It took a stranger to teach me how to feel the pain of the Temple’s destruction.

My daughter Jennifer joined the Peace Corps soon after graduating from college.

The Peace Corps application process was an interesting one. Jennifer was asked to list three preferred countries, but ultimately they needed someone who was fluent in Spanish for an opening in Nicaragua, so that’s where they wanted to send her. Having grown up in the Southwest and having minored in Spanish in college, Jennifer was indeed fluent. But Nicaragua?

Weighed down by a large backpack, and with purse and straw hat in hand, Jennifer flew to Managua, where she was met by a Peace Corps employee who drove her to the administrative office.

First, there was a training period that involved living for two weeks with a host family while she learned the Peace Corps protocols and made preparations for the two-year placement. Jennifer requested an assignment where there hadn’t been any previous Peace Corps workers. She didn’t want to fill someone else’s shoes; she wanted to blaze her own trail. That’s how she was posted to Las Palomas.

Jennifer had been living in Las Palomas for about four months when I knew it was time for a visit.

The flight from Miami to Managua was short and uneventful. In Managua, I transferred to a small prop plane; at least it was a twin prop. There were two other passengers besides me.

Kids playing in the river

The captain landed smoothly on a grass airstrip. Jennifer was supposed to meet me there, but I saw no signs of any waiting greeters. I walked over to the picnic table under the veranda – the closest thing to an edifice at the “airport” – and plopped myself down.

While I waited for Jennifer, I wondered what I’d do if she didn’t show up. We didn’t have an alternate plan. To my relief and immense gratitude, Jennifer soon came over to me, huffing and puffing, and almost knocked me over with her hug.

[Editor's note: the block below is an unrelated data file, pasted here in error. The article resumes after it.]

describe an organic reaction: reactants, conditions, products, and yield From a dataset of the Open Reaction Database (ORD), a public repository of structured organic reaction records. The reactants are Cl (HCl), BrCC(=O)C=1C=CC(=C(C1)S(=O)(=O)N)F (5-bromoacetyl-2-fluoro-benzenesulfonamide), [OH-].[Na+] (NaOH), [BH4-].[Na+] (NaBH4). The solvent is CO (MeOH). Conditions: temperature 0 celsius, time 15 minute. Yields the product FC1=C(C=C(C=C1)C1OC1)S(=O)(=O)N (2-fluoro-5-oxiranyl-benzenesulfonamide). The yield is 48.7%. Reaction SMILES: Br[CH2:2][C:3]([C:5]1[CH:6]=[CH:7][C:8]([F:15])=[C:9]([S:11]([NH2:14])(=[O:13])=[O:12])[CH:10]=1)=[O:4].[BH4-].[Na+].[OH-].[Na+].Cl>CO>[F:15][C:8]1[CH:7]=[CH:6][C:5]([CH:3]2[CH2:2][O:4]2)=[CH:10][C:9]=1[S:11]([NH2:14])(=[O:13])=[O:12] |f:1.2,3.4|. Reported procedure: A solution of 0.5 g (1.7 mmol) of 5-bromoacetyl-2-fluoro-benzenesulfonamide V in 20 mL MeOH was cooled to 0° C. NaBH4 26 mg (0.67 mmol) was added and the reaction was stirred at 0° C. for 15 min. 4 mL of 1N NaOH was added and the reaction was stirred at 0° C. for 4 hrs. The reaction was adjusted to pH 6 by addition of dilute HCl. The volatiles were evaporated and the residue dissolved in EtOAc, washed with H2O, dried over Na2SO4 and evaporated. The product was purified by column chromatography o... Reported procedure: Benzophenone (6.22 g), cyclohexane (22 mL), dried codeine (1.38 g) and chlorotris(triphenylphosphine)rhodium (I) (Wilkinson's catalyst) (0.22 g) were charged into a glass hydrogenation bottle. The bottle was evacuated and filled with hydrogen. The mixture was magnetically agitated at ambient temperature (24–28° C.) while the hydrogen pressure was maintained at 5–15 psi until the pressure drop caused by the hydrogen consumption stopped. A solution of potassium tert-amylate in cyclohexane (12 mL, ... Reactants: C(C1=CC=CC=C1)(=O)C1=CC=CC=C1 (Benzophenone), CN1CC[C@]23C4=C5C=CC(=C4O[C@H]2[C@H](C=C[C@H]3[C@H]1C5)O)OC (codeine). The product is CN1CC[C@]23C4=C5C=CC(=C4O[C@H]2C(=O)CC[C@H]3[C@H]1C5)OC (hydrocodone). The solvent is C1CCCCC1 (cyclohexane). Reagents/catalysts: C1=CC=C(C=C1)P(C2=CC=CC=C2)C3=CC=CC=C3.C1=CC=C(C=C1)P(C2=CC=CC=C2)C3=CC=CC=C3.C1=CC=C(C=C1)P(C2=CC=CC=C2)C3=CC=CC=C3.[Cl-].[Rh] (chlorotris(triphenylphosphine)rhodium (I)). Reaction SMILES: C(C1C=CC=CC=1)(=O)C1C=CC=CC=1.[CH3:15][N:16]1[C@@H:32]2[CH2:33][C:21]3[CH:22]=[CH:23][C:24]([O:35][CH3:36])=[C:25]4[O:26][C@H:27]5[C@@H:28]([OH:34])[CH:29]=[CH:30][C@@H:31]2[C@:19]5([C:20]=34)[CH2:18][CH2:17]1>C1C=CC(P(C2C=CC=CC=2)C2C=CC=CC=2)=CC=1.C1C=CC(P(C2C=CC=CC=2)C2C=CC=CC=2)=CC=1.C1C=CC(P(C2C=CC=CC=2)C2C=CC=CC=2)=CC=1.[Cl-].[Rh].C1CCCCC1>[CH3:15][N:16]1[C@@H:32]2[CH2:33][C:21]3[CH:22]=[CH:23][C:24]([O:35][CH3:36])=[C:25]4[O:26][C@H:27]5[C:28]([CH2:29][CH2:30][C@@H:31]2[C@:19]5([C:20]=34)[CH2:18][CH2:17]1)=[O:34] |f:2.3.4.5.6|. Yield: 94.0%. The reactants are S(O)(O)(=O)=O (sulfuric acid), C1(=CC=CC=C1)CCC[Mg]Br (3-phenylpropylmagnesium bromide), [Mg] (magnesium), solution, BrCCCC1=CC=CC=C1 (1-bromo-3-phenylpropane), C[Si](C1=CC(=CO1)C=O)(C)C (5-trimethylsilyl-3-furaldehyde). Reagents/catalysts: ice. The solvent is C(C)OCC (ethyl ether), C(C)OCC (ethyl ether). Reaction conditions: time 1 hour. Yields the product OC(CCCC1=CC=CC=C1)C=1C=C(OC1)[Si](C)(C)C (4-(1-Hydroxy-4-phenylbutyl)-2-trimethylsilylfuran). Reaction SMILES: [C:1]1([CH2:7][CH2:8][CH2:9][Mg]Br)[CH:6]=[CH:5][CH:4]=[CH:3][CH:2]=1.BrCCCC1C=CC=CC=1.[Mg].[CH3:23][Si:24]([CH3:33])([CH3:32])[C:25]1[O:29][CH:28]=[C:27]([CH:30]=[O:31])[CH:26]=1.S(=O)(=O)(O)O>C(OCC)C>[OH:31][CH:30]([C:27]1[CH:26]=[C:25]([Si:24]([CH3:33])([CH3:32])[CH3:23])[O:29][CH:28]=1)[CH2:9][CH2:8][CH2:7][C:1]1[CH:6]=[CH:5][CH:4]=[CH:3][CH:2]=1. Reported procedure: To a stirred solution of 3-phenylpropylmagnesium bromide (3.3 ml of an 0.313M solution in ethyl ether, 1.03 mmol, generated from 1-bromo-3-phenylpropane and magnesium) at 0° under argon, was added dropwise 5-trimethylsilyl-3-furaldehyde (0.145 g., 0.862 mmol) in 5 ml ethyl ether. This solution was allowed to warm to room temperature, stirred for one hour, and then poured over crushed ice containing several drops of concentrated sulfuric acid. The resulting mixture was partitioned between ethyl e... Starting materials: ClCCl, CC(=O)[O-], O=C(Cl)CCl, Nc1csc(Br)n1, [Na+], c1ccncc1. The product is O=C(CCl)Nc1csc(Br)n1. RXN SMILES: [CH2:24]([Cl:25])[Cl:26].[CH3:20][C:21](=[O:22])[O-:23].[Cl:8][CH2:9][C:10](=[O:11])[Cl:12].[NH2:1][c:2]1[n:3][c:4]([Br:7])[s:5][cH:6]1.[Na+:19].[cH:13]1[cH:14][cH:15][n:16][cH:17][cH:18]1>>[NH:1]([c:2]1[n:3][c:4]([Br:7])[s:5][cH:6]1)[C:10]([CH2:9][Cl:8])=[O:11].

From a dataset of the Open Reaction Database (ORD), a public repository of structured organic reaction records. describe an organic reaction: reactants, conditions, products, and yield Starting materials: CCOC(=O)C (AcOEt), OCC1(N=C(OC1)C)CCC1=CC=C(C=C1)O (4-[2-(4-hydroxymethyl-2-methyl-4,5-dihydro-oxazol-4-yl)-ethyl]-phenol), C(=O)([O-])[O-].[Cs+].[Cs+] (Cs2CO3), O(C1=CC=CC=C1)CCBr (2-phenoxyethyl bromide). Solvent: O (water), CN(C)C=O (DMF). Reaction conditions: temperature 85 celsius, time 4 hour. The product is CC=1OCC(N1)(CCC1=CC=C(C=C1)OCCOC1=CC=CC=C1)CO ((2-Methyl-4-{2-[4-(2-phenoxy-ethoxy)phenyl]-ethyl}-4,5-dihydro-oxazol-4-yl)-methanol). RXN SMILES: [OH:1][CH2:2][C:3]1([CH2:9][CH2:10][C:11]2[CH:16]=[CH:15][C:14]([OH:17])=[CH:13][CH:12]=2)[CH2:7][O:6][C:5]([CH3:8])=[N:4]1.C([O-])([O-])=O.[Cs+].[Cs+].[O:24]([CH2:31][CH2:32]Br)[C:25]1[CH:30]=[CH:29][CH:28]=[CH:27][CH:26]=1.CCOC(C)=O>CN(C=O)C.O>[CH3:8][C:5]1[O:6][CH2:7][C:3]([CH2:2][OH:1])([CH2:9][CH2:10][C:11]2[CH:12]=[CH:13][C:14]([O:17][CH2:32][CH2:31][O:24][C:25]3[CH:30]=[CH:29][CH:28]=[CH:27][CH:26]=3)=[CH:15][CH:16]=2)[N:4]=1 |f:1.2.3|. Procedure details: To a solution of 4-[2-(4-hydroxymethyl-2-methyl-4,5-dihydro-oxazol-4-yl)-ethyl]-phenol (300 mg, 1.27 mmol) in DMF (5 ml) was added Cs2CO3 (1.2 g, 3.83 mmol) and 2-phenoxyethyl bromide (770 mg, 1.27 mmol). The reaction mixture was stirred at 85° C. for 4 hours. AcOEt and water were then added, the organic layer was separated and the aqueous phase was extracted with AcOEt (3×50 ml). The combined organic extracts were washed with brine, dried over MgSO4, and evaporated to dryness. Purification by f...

We walked down the path she had taken to get here. The trek to the bus stop was only the beginning of an arduous journey. Once we boarded the bus, we stood, waiting for two seats to open up. Passenger after passenger boarded and departed, live chickens under one arm and bags of food under the other.

After a torturous ordeal of several hours during which the bus snaked down rutted mountain roads, we finally arrived at our stop. How she knew that the wooden chair at the dirt-road juncture was our stop, I still haven’t figured out.

We hiked a mile up the muddy path until we got to a corner market. “Welcome to Las Palomas,” Jennifer announced with pride.

It’s a good thing she told me we had arrived, because all I saw was a rickety one-room wooden shack with a hand-painted sign that said “Mercado.” We continued walking uphill until we stood looking up at her house, Jennifer beaming a smile of welcome.

The house was little more than a wooden box on stilts. It had two rooms, a living room and a bedroom. The mezuzah on the front door was surely the only one for hundreds of miles.

The kitchen – a fire pit and worktable with a thatched roof overhead – was outside. The bathroom was an outhouse situated down the hill.

Jennifer offered coffee. No espresso machine here. She took her machete and whacked a mesquite log until she had a bundle of kindling wood, put a metal pot on top of the chicken-wire grate, and boiled water for coffee. We took our two cups inside and were sitting at the table in her living room when we heard someone at the door.